Lost And Found

Andrew Sean Greer continues his comic epic of gay love and commitment in ‘Less Is Lost’

Pulitzer-Prize winning Andrew Sean Greer has written an engrossing must-read sequel to his Pulitzer-Prize winning work ‘Less’. He calls it, appropriately, ‘Less is Lost.’   The story picks up several years after we left Arthur Less and his lover Freddy Pelu on the brink of reuniting after a tumultuous separation. Greer shows chutzpah in writing about a gay love affair as if it were meant to last forever. Despite societal gains, it’s still a relatively new thing.

‘Less’ told us about how Arthur Less, then in his mid-thirties, was still reeling from his first ex-lover’s exodus years ago.  Less had given the first 15 years of his young adult life to the famous imperial poet, Robert Brownburn, whom he had met accidentally on a San Francisco beach. He moved in with Brownburn shortly afterwards when his wife left.

Less had adored Brownburn, a very difficult man who expected Less to run their household smoothly so Brownburn could give his full attention to his writing.  Smitten, Less did as he was told, but not without resentment. When Brownburn eventually left a decade and a half later, after both of them had gotten sloppy, Less was convinced the possibility of having a long-term love relationship ever again had passed him by. He had his chance, and he had blown it.  But soon enough Less was in love again, almost by accident; this time with the much younger Freddy Pelu, whom he had been with now for nine years.  It had been a blissful time, until Freddy blindsided him with the news that he was leaving to marry another man.

Less Is Lost
‘Less is Lost,’ by Andrew Sean Greer.

Less, Sean Greer’s alter ego, felt he had to get out of town. He arranged a business trip related to his work as an author, so he would not have to be present when his lover Freddy married another man. The humiliation and public shame of it was unthinkable. Much of  Greer’s first book deals with the adventures of Arthur Less as he travels the world attending literary panels, and making speeches, while really thinking about what will happen to him now that Freddy has left him. He knows he is no spring chicken. But what he doesn’t know is that Freddy’s marriage lasted barely a day because he was still hopelessly in love with Arthur Less.

The book “Less” startled the literary world not only by winning the Pulitzer and selling more thann a million copies, but by taking us into the mindset of contemporary gay men and their feelings for one another now that the enticing but terrifying possibility of ‘forever’ exists for them.  Critics marveled at the way a certain joyousness sprinkled over it’s pages; muting the melancholy Andrew Sean Greer felt had been the mainstay of highbrow gay fiction. Greer wanted to believe there could be stories about gay men like himself who depression and loneliness didn’t completely engulf. ‘Less’ ends on a hopeful note; where the possibility of happiness between the two men remains resilient.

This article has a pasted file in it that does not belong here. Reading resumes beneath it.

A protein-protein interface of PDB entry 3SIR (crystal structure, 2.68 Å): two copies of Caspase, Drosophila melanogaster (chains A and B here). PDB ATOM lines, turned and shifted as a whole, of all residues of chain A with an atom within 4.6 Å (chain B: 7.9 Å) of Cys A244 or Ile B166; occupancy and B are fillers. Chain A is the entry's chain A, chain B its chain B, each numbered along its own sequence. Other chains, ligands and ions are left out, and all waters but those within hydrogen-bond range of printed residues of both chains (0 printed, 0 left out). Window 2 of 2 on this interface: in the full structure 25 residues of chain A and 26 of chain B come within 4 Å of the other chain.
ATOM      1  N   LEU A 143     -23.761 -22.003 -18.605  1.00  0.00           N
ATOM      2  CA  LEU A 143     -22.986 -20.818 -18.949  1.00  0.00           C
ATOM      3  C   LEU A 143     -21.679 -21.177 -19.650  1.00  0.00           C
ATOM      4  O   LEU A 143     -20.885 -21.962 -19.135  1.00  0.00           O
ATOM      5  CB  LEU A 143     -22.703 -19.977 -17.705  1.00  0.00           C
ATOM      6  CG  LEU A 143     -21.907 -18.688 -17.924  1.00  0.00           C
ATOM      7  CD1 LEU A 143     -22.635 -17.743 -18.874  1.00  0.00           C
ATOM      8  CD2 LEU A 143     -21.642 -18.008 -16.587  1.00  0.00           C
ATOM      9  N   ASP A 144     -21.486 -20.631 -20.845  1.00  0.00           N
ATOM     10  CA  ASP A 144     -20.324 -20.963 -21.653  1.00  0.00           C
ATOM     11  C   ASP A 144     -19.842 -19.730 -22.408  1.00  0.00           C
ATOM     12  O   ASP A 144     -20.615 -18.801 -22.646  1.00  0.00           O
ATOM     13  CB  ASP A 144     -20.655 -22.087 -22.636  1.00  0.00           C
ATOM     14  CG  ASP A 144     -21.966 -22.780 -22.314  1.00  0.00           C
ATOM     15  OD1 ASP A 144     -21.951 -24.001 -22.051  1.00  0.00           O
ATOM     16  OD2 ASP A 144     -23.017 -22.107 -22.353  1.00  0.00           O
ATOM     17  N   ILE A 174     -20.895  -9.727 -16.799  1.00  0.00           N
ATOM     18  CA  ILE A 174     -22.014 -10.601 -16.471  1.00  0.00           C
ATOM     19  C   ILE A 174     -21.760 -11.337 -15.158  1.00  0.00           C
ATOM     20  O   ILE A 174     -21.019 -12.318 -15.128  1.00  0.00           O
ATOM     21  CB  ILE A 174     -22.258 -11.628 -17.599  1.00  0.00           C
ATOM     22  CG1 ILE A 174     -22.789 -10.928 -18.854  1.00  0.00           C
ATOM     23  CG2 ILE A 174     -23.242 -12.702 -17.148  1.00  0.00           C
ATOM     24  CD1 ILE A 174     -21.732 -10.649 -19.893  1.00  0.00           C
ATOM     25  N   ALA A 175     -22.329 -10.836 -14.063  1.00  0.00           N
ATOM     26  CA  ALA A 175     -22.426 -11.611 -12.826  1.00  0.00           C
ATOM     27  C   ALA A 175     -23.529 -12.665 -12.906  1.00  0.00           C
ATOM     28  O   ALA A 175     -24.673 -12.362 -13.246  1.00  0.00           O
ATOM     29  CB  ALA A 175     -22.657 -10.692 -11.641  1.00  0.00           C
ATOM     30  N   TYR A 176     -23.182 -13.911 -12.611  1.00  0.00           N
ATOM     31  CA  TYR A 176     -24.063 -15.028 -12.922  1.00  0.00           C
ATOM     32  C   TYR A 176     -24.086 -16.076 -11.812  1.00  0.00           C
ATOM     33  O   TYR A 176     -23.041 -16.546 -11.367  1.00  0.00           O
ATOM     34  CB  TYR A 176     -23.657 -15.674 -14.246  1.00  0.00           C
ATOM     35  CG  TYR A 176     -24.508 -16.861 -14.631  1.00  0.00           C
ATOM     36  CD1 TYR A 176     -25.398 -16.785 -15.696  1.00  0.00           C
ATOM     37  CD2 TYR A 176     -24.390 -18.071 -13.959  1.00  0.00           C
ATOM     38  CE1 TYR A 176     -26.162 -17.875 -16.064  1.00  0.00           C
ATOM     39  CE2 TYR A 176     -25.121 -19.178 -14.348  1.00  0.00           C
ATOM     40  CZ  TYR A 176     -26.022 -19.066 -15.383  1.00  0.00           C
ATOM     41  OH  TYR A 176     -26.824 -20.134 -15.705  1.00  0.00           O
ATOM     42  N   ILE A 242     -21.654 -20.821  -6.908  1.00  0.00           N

Greer has one of his main characters, Freddy, narrate the story for us. He becomes Greer’s masterpiece. Freddy’s ability to beautifully express his undying love for Arthur Less, without fear of censure, coupled with his ability to see clearly his lovers foibles and missteps remain sandblasted in the reader’s imagination.

Andrew Greer had already started a sequel, but his first book’s extraordinary success must have intimidated him. He seems a lot like his alter-ego Arthur Less. He grew up in the suburbs of Washington D.C.,  both his parents worked as chemists, he started writing stories at 10, and became a creative writing major at Brown University, where he came out to his parents only to find out they already knew. His mother took it as the perfect time to announce she was a lesbian. Greer now lives with a romantic partner of many years.

Greer believes many gay men like himself have been able to find their own long-time loves that speaks to being happily ever after. He dwells inside a social circle where this had once been possible. He seems by nature upbeat and decided in a epiphany one morning that he would give his book a comic slant and his manuscript suddenly started to almost piece itself together.

In this charming and more penetrating sequel, ‘Less is Lost,’ Less and Freddy are still together, but unspoken cracks between them need mending. A crisis has emerged. Robert Brownburn, Less’s ex-lover, owns the house they’ve been living in. When Brownburn departed, he let Arthur remain there for free. But Brownburn has just died and his wife wants the house and rent for the years they have stayed there. Once again, Arthur hits the road to make enough money so they can remain where they are.

Arthur is no longer the bronzed young man he was when he lived there with Brownburn; middle-age has taken it’s toll on him.  He worries about his mortality, his reflection in the mirror, and whether Freddy still finds him attractive enough. But his literary career has skyrocketed and people in many places want him to come speak about his books. The trip, like the one he took years before, soon turns into a series of comic mishaps.